Next morning, I got down to the dock early to meet Earl and the other divers for a trip to HMCS Columbia, sister ship to the Yukon.
We zip out to the dive site and hit the water. Dropping down, the wreck appears very quickly. Although it sits in 120 fsw, it?s almost upright and the top portions are probably less than 50 feet down. The wreck is a much more advanced state of colonization than the Yukon, although it is still nothing like the Ruby E. There was plenty to see, including swimming scallops, big lings and some beautiful translucent tunicates.
After that dive, we motored on to the next site: Row and Be Damned (great name). This was another drift dive along a wall, which included the same riot of marine life as well as a Puget Sound king crab.
The last dive was at April Point Wall. We waited for the slack tide and dropped down into the kelp. We descended the wall to about 80 feet, drifting along in the mild current and checking out the densely populated cliff face (see Steep Island, without tube worms). After a few hundred feet, the wall dissolved to a more gradual rocky slope and we ascended 20 feet or so and then backtracked along the wall again. We repeated this pattern several times. On one pass, we were lucky enough to be buzzed by a dogfish.
Altogether, four very memorable dives.
At the risk of being greedy, my only regret was not seeing an octopus or a wolf eel. However, one of the divers on the boat told me that there is a good chance of seeing eels and octopuses at the breakwater in Victoria.
We were staying in Victoria for the last two nights of our trip, so naturally I wanted to see if I could squeeze in a dive at the breakwater ? billed as the ?Best Beach Dive in Canada? ? their equivalent to Casino Point, I suppose. Ogden Point Dive Center, which is right on the breakwater, organizes a dive every night at 6 p.m., and I made it down there on the last night. There were two other guys going out and they let me tag along.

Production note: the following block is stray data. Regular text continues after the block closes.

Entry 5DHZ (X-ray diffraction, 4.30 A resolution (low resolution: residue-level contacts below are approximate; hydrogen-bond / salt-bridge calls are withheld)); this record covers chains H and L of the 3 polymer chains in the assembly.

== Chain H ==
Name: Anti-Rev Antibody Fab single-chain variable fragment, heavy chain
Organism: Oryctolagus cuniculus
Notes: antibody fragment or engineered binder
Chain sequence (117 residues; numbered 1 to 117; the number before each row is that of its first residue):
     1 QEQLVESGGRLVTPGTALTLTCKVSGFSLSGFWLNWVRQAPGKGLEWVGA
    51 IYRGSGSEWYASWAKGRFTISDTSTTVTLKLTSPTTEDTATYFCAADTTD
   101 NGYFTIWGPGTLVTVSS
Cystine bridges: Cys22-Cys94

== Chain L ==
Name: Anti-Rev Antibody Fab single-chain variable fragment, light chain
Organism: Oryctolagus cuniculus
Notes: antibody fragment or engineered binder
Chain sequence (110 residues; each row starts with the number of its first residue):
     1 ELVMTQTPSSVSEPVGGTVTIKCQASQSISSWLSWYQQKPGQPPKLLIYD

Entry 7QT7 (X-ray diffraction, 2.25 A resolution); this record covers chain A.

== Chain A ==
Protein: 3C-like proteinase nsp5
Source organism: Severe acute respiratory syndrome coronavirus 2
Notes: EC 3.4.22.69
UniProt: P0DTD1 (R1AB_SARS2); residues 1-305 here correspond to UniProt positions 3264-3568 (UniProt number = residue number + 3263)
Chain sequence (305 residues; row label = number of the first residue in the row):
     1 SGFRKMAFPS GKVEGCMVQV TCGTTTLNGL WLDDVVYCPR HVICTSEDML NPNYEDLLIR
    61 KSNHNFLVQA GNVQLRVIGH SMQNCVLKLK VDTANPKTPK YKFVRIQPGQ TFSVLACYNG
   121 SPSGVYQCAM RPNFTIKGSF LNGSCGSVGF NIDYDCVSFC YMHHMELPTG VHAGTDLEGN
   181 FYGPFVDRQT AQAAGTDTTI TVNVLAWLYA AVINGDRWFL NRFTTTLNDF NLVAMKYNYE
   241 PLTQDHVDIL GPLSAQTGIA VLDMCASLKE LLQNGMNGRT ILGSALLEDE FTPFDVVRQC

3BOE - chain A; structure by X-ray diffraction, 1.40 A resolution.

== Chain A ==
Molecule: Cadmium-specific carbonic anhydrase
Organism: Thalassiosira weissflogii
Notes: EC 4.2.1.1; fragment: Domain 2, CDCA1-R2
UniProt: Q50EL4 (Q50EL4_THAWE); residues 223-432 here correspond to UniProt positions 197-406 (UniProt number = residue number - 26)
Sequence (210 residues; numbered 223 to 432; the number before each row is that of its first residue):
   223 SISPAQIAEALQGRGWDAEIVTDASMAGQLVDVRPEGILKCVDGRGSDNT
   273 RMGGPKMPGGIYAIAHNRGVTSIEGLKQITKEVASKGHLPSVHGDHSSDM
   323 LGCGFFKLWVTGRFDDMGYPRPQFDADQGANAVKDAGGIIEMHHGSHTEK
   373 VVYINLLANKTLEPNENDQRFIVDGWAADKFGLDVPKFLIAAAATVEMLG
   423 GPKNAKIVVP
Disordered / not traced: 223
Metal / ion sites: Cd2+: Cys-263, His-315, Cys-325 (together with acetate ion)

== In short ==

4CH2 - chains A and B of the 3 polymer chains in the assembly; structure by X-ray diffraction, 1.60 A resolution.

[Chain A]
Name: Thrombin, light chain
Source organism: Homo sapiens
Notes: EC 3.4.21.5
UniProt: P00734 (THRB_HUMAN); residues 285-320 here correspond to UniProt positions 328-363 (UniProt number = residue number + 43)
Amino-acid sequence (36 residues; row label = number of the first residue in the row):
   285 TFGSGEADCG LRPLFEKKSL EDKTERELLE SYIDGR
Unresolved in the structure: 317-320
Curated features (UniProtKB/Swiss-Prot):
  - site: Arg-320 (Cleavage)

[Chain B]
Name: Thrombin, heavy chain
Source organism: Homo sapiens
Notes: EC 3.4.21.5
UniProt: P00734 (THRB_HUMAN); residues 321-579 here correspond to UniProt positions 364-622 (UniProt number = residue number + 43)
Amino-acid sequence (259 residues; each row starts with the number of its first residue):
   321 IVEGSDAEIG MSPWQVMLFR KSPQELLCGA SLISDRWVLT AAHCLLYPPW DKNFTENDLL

We geared up in the parking lot and then walked about half way along the breakwater. There, we entered the water in the most fun fashion ? a simultaneous jump/roll so that we landed on our backs in the water. We descended to about 50 feet and then started swimming parallel to the boulder wall, which reminded me of Casino Point. There wasn?t nearly as much life as in Campbell River, although there were some nice metridiums, rose and green anemones. The bottom was littered with dead kelp fronds and big lings blended in perfectly, making it easy to miss them until they bolted straight at you.
My two buddies had promised to see if they could find an octopus and/or wolf eel for me. We missed the former but found the latter in all its glory. It was huge (female, I think) and quite beautiful in her ugly way. One of the divers shucked scallops for her and she came half out of her hole. As we departed, I grabbed a piece of scallop and dropped it into to the eel?s waiting jaws.
A wonderful end to a wonderful trip. Not seeing an octopus just gives me a good excuse to go back soon!